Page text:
“Life’s most persistent question is, ‘What are you doing for others?’” (Martin Luther King, Jr.)

When Jesus is living through us, our lives look a lot like His.  Please don’t get me wrong; it doesn’t take too close an observation to tell the differences between us and Him.  But I do know that when we act like Christ, the family resemblance cannot be denied.

Read Acts 17:2.  You’ll see Paul visiting a village and entering the synagogues there – “as was his custom.”  Read Luke 4:14-16.  You’ll recognize a phrase.  “Jesus returned…in the power of the Spirit…and on the Sabbath day He went into the synagogue, as was His custom.”

Did you notice?  Jesus’ custom became Paul’s custom.  How did that happen?  Did you notice the other phrase in Luke 4?  “…in the power of the Spirit…”  From the point of Jesus’ baptism on into His ministry, the Spirit had been with Him at all times:

  • The Holy Spirit descended upon Jesus. (3:22)
  • Full of the Holy Spirit, Jesus was led by the Spirit into the wilderness. (4:1)
  • Jesus returned to Galilee in the power of the Spirit. (4:14)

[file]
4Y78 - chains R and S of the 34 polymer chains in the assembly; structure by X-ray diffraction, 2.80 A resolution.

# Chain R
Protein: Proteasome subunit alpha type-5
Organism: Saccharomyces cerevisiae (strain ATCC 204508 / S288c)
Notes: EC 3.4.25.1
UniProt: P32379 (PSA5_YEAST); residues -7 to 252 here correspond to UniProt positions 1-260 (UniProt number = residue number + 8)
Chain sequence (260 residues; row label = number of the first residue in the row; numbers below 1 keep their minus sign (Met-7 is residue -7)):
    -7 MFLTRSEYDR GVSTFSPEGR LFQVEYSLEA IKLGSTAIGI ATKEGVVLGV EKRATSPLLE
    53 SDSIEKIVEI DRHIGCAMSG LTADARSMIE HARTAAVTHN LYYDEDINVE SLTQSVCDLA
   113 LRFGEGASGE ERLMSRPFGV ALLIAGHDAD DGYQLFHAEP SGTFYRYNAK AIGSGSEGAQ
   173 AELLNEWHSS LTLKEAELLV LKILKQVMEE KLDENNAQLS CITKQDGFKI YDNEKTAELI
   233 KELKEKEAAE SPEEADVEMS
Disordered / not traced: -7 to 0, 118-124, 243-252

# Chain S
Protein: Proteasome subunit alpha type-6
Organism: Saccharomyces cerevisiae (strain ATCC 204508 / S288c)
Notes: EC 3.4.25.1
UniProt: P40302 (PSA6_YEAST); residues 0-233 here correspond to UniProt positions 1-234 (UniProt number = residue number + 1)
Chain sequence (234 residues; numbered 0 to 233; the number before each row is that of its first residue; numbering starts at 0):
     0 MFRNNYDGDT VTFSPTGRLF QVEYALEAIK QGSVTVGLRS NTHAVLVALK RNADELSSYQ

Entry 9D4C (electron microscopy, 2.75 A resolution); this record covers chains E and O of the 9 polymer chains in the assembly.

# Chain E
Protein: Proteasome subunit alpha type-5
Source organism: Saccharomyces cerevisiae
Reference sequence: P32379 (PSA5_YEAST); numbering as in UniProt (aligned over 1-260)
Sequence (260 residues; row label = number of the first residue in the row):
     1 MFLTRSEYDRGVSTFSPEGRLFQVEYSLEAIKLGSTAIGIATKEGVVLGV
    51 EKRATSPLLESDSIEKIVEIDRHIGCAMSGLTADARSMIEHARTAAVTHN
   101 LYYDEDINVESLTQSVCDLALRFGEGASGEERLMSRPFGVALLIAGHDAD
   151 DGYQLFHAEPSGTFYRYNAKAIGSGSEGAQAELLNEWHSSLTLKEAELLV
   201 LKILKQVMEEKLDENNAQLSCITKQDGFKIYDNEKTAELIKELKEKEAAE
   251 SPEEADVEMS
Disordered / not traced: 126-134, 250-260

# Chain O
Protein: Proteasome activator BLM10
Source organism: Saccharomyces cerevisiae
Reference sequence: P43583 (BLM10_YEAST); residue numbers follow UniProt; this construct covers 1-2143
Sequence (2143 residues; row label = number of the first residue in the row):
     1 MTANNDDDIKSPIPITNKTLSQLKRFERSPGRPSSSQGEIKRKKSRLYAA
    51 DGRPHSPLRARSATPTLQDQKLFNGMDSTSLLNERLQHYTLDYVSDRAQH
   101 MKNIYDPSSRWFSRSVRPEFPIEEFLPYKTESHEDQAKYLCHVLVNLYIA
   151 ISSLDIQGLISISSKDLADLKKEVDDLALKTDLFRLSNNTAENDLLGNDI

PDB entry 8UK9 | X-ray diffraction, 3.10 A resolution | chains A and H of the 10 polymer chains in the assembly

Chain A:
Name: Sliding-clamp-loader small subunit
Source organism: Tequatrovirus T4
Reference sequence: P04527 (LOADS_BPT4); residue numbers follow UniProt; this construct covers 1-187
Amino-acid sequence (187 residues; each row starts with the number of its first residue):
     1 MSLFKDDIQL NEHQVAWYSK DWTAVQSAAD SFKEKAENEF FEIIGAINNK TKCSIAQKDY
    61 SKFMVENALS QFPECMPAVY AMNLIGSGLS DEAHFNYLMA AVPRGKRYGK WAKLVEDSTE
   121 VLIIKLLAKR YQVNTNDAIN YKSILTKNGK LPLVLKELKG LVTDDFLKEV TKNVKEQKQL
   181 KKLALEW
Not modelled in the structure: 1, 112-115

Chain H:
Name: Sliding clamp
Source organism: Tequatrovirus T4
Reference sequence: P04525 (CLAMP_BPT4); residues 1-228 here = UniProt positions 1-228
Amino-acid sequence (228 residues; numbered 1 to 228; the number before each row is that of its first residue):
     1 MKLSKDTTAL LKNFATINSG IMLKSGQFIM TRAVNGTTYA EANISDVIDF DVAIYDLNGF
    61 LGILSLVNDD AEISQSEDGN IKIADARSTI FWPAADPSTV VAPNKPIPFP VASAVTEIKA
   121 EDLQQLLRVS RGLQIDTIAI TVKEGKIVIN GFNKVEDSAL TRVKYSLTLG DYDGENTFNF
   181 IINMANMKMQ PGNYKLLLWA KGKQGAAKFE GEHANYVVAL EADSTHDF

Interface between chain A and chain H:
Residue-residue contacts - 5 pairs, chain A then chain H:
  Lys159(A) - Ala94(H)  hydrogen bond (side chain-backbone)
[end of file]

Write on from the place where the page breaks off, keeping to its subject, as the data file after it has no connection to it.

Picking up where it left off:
• And Jesus read, “The Spirit of the Lord is on me…” (4:18)

The same Holy Spirit who powered and led Jesus during His earthly ministry is the same Holy Spirit who lives in you and me now.  So then, as a result, when Jesus is living through us, our lives look a lot like His.  But what does that look like in our lives?  Notice in Luke 4 that when Jesus returned to His hometown synagogue, He read from the scroll of Isaiah.  Jesus listed five things He intends to accomplish, through the Holy Spirit:

  1. Proclaim good news to the poor
  2. Proclaim freedom for the prisoners
  3. Recover sight for the blind
  4. Set the oppressed free
  5. Proclaim the year of the Lord’s favor

Five different things, yet they all have this in common: help the helpless.  Jesus came as the Son of God to help helpless people.  And because He lives in us, that is our calling, too.  So, the question for each of us is, “How do we best get to the point of our lives reflecting Christ?”  The answer: making His custom of being in church our custom.  Each of us needs each other, according to God’s Word.  “Not forsaking the gathering” is another way of saying, “entering the synagogue as was His custom.”  If Jesus needed to be in church, how do our reasons for not being in church stand up to scrutiny?